RGD Reference Report - Increasing proportions of tyrosine hydroxylase-immunoreactive interneurons colocalize with choline acetyltransferase or vasoactive intestinal peptide in the developing rat cerebral cortex. - Rat Genome Database

Send us a Message



Submit Data |  Help |  Video Tutorials |  News |  Publications |  Download |  REST API |  Citing RGD |  Contact   

Increasing proportions of tyrosine hydroxylase-immunoreactive interneurons colocalize with choline acetyltransferase or vasoactive intestinal peptide in the developing rat cerebral cortex.

Authors: Asmus, SE  Cocanougher, BT  Allen, DL  Boone, JB  Brooks, EA  Hawkins, SM  Hench, LA  Ijaz, T  Mayfield, MN 
Citation: Asmus SE, etal., Brain Res. 2011 Feb 3.
RGD ID: 5128671
Pubmed: (View Article at PubMed) PMID:21295554
DOI: Full-text: DOI:10.1016/j.brainres.2011.01.101

Cortical interneurons are critical for information processing, and their dysfunction has been implicated in neurological disorders. One subset of this diverse cell population expresses tyrosine hydroxylase (TH) during postnatal rat development. Cortical TH-immunoreactive neurons appear at postnatal day (P) 16. The number of TH cells sharply increases between P16 and P20 and subsequently decreases to adult values. The absence of apoptotic markers in these cells suggests that the reduction in cell number is not due to cell death but is due to a decline in TH production. Cortical TH cells lack all additional catecholaminergic enzymes, and many coexpress GABA and calretinin, but little else is known about their phenotype or function. Because interneurons containing choline acetyltransferase (ChAT) or vasoactive intestinal peptide (VIP) share characteristics with cortical TH neurons, the coexpression of TH with ChAT or VIP was examined throughout the neocortex at P16, P20, and P30. The proportions of TH cell profiles double-labeled for ChAT or VIP significantly increased between P16 and P30. Based on their proximity to blood vessels, intrinsic cholinergic and VIPergic cells have been hypothesized to regulate cortical microcirculation. Labeling with the gliovascular marker aquaporin-4 revealed that at least half of the TH cells were apposed to microvessels at these ages, and many of these cells contained ChAT or VIP. Cortical TH neurons did not coproduce nitric oxide synthase. These results suggest that increasing proportions of cortical TH neurons express ChAT or VIP developmentally and that a subset of these TH neurons may regulate local blood flow.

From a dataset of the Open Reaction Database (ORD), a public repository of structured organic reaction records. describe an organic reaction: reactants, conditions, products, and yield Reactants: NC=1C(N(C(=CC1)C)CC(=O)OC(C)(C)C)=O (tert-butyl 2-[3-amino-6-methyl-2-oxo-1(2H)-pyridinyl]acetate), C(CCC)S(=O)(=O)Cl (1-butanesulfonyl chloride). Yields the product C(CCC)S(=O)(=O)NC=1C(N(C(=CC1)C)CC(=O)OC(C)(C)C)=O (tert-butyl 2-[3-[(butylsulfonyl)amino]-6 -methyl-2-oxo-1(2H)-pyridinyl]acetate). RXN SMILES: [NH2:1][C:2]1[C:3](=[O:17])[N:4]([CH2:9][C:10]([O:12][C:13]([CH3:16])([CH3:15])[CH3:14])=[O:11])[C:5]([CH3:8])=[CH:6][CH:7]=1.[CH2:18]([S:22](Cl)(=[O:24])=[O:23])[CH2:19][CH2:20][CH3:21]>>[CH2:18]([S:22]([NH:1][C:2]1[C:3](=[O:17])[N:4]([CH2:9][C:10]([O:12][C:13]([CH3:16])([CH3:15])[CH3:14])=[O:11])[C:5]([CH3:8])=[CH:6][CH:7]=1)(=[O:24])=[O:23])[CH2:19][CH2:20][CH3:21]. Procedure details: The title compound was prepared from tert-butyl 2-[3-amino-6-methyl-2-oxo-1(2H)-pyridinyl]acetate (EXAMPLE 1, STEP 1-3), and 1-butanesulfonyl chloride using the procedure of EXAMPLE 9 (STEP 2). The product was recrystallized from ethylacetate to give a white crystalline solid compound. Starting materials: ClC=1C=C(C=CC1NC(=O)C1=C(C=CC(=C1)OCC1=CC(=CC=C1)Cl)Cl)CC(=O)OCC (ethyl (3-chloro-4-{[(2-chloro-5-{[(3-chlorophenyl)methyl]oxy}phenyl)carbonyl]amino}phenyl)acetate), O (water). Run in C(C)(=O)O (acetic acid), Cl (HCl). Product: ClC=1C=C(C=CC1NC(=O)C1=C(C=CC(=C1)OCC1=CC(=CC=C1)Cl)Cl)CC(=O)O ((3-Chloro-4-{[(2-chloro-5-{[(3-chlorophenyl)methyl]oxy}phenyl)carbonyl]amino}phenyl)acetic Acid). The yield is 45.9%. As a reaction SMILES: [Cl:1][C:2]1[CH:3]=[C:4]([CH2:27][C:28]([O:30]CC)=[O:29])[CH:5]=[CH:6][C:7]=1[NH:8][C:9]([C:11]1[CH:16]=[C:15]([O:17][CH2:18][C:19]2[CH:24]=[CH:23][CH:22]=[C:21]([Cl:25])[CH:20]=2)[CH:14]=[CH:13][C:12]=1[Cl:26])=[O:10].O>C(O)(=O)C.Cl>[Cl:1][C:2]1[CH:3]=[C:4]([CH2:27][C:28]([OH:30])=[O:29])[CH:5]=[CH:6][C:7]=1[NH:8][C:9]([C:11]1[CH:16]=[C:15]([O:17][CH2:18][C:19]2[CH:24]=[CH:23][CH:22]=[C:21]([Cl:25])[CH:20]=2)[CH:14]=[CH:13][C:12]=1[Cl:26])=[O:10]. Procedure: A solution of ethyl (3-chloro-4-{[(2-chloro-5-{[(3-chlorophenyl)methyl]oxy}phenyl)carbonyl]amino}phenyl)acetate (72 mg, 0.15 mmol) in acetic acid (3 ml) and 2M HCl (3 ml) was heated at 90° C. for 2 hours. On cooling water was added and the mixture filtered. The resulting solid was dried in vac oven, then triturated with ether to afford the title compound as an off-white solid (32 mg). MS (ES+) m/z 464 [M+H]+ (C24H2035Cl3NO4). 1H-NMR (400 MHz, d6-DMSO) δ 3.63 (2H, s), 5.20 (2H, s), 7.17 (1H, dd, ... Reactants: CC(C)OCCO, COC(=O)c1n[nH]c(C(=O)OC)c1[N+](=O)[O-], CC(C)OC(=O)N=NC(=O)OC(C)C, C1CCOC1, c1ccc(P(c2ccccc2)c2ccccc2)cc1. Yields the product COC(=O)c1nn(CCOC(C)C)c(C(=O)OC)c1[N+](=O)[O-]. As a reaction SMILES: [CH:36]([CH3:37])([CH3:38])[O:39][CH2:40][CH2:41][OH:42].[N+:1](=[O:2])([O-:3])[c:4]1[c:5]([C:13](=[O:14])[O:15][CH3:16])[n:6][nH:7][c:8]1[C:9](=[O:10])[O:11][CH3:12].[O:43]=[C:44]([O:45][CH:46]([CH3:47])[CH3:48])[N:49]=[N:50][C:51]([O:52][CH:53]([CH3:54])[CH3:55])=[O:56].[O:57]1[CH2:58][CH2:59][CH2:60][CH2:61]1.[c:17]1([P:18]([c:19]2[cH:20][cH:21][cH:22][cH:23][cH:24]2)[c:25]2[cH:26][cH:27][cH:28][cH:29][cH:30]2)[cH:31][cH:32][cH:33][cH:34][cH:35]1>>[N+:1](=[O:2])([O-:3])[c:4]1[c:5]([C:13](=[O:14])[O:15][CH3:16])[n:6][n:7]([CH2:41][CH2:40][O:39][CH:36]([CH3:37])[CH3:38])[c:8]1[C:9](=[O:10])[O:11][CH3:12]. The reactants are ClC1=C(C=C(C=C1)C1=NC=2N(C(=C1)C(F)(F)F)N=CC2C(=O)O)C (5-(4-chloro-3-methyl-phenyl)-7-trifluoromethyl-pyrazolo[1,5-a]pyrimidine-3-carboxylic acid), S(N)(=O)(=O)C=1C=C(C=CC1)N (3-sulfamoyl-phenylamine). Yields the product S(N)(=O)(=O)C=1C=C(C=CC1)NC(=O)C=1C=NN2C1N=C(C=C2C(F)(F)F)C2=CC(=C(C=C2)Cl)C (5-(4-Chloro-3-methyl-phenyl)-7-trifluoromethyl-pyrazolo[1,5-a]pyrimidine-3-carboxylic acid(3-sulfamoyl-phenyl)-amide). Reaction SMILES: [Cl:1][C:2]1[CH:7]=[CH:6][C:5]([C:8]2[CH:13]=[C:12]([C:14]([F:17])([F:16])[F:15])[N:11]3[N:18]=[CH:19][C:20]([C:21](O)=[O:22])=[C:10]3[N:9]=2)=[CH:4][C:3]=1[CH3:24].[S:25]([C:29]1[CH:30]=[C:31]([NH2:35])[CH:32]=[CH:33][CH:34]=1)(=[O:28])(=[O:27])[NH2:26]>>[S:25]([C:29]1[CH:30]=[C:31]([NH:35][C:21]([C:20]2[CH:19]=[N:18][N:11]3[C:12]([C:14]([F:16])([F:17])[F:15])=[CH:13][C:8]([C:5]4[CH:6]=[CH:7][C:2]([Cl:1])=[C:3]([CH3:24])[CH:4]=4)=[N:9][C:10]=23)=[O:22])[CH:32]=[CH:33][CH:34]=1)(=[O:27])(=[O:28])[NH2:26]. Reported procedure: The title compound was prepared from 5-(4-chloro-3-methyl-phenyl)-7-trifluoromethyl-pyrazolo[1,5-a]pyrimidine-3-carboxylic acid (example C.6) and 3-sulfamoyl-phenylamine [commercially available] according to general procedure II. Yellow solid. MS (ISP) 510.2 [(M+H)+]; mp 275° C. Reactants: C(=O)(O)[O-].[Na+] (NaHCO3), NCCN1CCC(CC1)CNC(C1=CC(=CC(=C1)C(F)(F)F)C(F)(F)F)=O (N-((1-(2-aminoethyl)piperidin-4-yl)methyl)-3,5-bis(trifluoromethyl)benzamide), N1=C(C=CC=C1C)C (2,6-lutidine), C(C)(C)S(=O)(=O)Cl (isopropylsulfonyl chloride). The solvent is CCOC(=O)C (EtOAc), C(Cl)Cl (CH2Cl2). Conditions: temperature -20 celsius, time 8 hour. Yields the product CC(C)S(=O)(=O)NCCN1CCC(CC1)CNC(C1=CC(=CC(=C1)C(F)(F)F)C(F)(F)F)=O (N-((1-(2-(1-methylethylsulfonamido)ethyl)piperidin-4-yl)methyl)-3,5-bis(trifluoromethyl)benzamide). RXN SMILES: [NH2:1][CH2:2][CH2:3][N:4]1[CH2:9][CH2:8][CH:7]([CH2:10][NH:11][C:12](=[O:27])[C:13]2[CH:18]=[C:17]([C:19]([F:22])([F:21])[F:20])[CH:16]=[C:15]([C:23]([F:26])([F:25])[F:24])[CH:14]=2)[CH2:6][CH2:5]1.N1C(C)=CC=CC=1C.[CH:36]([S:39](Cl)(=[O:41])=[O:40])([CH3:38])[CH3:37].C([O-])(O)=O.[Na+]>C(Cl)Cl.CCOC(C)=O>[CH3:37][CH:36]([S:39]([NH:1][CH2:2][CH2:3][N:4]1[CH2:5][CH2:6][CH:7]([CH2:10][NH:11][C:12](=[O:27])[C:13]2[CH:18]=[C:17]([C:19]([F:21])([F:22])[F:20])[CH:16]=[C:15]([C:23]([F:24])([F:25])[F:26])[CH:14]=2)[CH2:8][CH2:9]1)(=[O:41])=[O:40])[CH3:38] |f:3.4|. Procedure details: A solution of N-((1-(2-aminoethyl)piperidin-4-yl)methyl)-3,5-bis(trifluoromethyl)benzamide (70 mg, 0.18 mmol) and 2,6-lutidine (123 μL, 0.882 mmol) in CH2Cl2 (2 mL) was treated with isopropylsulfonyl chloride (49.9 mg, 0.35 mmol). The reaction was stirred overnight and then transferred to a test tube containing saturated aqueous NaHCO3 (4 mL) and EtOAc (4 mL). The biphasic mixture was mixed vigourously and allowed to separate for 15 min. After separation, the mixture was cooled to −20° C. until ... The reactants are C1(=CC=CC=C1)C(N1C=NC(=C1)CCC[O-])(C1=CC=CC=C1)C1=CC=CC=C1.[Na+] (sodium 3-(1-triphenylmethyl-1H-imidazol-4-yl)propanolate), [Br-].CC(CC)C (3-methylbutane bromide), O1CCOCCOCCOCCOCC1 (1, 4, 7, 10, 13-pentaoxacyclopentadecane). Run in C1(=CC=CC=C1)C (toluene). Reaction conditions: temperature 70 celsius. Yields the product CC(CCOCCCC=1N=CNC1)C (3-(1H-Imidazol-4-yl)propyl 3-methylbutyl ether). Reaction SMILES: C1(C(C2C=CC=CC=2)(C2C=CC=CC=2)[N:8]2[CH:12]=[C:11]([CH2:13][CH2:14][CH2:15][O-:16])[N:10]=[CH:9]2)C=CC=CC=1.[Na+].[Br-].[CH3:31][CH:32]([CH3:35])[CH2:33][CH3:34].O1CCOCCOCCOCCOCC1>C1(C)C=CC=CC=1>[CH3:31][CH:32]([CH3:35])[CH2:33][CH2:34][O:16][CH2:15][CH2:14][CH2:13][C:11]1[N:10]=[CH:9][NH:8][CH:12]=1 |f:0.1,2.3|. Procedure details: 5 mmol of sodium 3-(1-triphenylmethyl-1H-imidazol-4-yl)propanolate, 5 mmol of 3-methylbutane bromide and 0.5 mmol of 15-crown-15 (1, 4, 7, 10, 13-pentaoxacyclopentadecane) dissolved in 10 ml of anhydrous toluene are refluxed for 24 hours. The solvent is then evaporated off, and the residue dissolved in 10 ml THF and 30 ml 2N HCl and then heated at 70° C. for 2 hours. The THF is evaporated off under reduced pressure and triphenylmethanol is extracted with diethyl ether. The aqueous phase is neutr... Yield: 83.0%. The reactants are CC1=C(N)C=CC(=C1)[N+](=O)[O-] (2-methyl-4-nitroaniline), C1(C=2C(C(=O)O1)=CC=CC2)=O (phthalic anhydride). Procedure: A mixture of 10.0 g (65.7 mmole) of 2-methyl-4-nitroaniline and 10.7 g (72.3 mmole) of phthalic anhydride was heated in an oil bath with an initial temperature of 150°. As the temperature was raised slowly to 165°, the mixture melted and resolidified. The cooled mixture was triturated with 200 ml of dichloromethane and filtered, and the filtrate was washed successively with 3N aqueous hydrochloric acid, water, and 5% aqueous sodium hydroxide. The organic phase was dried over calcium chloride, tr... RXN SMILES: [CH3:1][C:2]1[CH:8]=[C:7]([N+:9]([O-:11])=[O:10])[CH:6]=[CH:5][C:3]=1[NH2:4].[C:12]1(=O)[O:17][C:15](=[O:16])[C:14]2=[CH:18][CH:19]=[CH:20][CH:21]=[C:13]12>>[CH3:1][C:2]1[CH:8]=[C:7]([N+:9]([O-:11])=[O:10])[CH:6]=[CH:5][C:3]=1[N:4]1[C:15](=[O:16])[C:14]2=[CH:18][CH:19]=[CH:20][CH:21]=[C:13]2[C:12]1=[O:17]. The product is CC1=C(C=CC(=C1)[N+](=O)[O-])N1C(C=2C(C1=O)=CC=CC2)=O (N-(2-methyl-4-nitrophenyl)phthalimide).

Annotation

Gene Ontology Annotations    

Biological Process

Objects Annotated

Genes (Rattus norvegicus)
Th  (tyrosine hydroxylase)


Additional Information